At the fall ACO & Emerging Healthcare Delivery Coalition®, Clay Alspach, JD, principal at Leavitt Partners, discussed navigating the current political and payment reform landscape, making sense of the uncertainty, and preparing for the unexpected.
This fall's ACO & Emerging Healthcare Delivery Coalition® included a session on understanding the current political atmosphere and payment reform.
With the repeal & replace of the Affordable Care Act (ACA) constantly in the spotlight and several health programs expiring, Clay Alspach, JD, principal of Leavitt Partners, discussed navigating the current political and payment reform landscape, making sense of the uncertainty, and preparing for the unexpected.
“The rule of the past 12 months has been to prepare and expect the unexpected,” said Alspach.
The coming year will be a critical one, focusing on the repeal and replace and other issues of the ACA, drug pricing, opioids, and tax reform.
First, Alspach spoke about the current status of the ACA. Repeal and replace for the ACA has been a dominant issue for the past year. Alspach highlighted 3 phases of repeal and replace in 2017. The first, being repleaing through budget reconciliation, was the foundational piece that was supposed to come from Congress but is no longer coming. Phase 2 is the executive and regulatory phase, and phase 3 is the new legislation phase.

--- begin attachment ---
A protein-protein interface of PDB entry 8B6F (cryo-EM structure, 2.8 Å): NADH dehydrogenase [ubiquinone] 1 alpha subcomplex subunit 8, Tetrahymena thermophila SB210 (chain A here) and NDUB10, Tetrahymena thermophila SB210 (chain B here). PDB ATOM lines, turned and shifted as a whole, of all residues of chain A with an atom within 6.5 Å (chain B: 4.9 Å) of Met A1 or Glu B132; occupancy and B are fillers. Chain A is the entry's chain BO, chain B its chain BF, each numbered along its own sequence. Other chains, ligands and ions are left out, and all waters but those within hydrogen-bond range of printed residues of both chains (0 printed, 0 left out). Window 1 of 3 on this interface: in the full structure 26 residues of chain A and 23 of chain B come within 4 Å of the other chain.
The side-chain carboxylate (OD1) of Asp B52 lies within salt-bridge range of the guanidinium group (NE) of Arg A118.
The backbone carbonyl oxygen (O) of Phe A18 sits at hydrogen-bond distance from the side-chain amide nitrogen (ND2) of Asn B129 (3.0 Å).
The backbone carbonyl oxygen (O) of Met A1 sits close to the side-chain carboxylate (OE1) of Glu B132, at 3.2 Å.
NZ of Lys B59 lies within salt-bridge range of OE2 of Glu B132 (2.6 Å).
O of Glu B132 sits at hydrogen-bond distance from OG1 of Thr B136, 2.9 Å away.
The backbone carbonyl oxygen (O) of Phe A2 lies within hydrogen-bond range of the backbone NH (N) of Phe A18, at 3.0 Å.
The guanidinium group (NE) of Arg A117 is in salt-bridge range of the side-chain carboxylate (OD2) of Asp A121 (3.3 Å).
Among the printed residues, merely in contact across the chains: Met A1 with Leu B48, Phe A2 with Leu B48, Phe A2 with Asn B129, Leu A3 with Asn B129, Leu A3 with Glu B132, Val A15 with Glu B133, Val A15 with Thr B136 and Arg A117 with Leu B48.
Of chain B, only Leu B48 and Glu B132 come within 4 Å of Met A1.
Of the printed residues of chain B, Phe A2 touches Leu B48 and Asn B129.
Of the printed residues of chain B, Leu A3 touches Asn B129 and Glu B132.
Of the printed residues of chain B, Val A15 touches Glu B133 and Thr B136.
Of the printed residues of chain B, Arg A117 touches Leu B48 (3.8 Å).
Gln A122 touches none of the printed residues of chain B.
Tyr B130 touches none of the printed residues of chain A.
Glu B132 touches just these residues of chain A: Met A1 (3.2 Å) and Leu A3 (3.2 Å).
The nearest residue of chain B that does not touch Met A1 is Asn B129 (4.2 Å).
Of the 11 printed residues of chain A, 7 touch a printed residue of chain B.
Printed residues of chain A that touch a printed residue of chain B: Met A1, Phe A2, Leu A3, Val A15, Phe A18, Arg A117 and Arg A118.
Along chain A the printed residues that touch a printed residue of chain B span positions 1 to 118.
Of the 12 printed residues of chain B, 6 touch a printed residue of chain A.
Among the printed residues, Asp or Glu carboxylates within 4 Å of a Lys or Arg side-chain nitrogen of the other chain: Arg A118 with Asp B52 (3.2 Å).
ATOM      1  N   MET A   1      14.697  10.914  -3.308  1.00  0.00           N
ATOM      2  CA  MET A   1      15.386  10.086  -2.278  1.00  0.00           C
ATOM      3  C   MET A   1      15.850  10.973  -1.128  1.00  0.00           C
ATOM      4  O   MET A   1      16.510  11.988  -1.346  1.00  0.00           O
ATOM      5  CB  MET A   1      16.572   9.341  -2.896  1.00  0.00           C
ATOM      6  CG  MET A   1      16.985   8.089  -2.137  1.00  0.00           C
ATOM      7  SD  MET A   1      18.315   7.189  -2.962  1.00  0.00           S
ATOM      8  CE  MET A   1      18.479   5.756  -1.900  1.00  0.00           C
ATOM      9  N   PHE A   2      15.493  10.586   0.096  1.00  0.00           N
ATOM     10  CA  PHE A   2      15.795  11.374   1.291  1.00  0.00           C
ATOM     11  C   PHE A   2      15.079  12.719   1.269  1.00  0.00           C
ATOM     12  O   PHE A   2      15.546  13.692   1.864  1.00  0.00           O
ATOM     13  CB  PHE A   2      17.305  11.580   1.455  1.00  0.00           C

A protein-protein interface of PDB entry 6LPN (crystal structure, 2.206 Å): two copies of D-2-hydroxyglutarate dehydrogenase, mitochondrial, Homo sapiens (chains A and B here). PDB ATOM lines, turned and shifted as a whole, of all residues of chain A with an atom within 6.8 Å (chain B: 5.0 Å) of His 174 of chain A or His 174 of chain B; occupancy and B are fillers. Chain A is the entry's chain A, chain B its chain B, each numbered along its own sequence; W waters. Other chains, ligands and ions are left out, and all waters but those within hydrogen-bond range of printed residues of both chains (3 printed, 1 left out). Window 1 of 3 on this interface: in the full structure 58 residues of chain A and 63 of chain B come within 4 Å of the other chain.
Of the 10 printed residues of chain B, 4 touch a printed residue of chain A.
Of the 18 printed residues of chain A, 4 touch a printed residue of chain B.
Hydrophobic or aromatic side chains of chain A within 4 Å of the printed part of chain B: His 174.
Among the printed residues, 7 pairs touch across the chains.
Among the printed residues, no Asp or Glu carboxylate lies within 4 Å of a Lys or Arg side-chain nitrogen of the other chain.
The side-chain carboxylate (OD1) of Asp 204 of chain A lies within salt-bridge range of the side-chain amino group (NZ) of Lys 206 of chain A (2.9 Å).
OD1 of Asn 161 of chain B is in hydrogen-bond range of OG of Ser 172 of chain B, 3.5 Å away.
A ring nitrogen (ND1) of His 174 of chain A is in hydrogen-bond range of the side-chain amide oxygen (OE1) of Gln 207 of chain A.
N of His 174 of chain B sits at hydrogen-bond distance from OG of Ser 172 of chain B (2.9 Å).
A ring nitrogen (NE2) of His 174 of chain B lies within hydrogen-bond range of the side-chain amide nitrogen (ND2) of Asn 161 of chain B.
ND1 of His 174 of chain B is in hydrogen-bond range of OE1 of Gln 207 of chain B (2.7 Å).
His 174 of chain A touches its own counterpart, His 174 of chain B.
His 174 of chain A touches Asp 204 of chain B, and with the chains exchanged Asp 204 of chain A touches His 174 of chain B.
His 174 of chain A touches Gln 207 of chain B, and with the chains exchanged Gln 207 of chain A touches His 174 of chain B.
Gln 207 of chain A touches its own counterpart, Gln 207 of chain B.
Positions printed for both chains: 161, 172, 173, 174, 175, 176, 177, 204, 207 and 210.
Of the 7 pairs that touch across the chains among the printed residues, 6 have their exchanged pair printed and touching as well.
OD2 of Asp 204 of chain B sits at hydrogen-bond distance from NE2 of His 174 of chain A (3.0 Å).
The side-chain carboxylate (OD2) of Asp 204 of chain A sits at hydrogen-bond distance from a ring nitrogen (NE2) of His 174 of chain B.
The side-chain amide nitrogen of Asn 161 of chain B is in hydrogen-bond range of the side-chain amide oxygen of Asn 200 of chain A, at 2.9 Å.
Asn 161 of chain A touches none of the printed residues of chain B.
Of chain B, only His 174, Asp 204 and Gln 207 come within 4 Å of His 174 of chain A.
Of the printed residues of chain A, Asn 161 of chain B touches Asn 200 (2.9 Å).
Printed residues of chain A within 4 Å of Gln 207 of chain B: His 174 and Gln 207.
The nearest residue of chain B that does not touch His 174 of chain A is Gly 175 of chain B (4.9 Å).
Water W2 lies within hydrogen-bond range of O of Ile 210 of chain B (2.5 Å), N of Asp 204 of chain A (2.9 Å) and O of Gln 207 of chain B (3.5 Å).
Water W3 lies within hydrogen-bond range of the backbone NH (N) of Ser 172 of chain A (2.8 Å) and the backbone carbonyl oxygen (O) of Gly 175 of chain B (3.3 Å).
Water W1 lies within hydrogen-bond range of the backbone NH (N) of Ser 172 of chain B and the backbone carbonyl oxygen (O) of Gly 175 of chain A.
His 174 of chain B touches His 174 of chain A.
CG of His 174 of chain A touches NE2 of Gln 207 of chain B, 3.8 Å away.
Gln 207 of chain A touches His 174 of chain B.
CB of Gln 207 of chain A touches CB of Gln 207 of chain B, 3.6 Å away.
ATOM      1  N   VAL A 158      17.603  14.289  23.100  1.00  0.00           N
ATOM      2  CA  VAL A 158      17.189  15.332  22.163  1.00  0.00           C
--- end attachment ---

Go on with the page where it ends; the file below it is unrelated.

The most recent piece of legislation in regard to repeal-and-replace is the Alexander-Murray bipartisan bill, which is estimated to reduce the deficit by $3.8 billion and will cause no net loss of coverage. However, in order for the bill to move forward, it needs President Donald Trump’s approval, according to Alspach. Right now, it does not.
There are several expiring health programs, including the Children’s Health Insurance Program (CHIP) extension, Medicare extenders, and other health extenders. While it is likely these programs will move forward, there is a looming question of how they will be funded.
CHIP is a program that provides insurance to a number of children and their families across the country. It’s a bipartisan program, and both sides want it to continue, but it is currently expired and not being funded right now. However, Congress has agreed to extend CHIP for 5 years, which will cost $8 billion.
Also at risk is funding for provisions Congress has enacted throughout the years, such as the Work Geographic Practice Cost Index floor, thearpy cap exceptions process, ambulance add-ons, and the Medicad home health rural add-on.
"Medicare extenders are extenders that used to ride along with the sustainable growth rate (SGR), and they are still around as much as the SGR is no longer," said Alspach.
Just last week Democrats and Republicans came together and agreed extending the funding, but, like the money to fund CHIP, there is uncertainty on how the $6 billion or $7 billion for the extenders will be funded.
Other health extenders are other important pieces that are providing some of the political and policy deadlines. For example, Community Health Centers, which provides help for low-income families across the country, is currently expired and needs to be extended. This is likely to be extended for a couple of years, costing around $7 billion.
"The cost of this is going to be worth $20 billion," said Alspach. "What's holding it up right now is how to pay for it. I think everybody would agree this needs to get done."
However, there are differing opinions on how the funds should be allocated.
In regard to drug pricing, the administration has moved forward on generics and putting forward different ways to push forward generics, additional guidance on biosimilars, and education for physicians. One area that is still uncertain is the importation of drugs.